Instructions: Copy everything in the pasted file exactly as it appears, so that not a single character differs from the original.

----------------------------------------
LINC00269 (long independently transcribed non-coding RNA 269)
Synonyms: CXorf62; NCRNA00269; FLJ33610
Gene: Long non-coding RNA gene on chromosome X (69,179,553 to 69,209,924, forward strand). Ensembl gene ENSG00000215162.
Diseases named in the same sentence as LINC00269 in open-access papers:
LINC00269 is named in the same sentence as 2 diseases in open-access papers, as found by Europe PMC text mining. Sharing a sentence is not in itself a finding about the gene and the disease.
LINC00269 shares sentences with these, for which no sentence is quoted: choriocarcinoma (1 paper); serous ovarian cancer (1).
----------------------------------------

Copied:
LINC00269 (long independently transcribed non-coding RNA 269)
Synonyms: CXorf62; NCRNA00269; FLJ33610
Gene: Long non-coding RNA gene on chromosome X (69,179,553 to 69,209,924, forward strand). Ensembl gene ENSG00000215162.
Diseases named in the same sentence as LINC00269 in open-access papers:
LINC00269 is named in the same sentence as 2 diseases in open-access papers, as found by Europe PMC text mining. Sharing a sentence is not in itself a finding about the gene and the disease.
LINC00269 shares sentences with these, for which no sentence is quoted: choriocarcinoma (1 paper); serous ovarian cancer (1).